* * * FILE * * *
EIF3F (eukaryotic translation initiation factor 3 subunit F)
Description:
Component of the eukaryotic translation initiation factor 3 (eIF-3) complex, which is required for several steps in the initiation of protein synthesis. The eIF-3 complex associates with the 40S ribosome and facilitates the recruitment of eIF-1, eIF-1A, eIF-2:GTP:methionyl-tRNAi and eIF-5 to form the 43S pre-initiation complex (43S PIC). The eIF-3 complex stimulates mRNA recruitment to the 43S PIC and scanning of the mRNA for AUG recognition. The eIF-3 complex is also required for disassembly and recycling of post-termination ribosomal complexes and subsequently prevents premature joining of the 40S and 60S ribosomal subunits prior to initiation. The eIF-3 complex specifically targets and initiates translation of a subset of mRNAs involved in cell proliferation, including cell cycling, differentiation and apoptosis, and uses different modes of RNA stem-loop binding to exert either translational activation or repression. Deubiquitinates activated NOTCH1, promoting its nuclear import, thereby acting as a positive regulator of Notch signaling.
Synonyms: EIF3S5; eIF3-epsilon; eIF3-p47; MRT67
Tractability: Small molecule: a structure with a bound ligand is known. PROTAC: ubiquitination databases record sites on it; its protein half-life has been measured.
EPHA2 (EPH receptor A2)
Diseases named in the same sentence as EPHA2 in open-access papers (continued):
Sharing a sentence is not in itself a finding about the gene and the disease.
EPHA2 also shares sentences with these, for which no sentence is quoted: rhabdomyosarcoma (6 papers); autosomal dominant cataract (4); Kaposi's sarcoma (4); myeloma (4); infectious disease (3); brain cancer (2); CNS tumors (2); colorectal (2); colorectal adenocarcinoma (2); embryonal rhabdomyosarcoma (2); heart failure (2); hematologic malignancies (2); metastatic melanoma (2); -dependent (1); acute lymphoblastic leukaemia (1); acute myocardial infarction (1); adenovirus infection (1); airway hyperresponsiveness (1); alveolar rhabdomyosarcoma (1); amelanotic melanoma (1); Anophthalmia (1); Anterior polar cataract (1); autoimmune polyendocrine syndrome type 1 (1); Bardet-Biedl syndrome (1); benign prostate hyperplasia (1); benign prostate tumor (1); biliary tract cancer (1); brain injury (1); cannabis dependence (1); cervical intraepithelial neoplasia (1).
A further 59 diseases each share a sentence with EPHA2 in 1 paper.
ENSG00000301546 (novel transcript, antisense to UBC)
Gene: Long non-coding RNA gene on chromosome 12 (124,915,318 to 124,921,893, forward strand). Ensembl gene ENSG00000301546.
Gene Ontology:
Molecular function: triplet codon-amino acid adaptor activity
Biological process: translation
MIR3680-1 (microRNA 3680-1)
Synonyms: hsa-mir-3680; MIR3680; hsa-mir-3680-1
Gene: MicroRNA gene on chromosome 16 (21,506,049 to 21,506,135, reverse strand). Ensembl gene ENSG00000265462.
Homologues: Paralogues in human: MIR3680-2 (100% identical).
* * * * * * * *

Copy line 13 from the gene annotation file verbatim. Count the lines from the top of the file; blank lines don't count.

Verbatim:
Gene Ontology: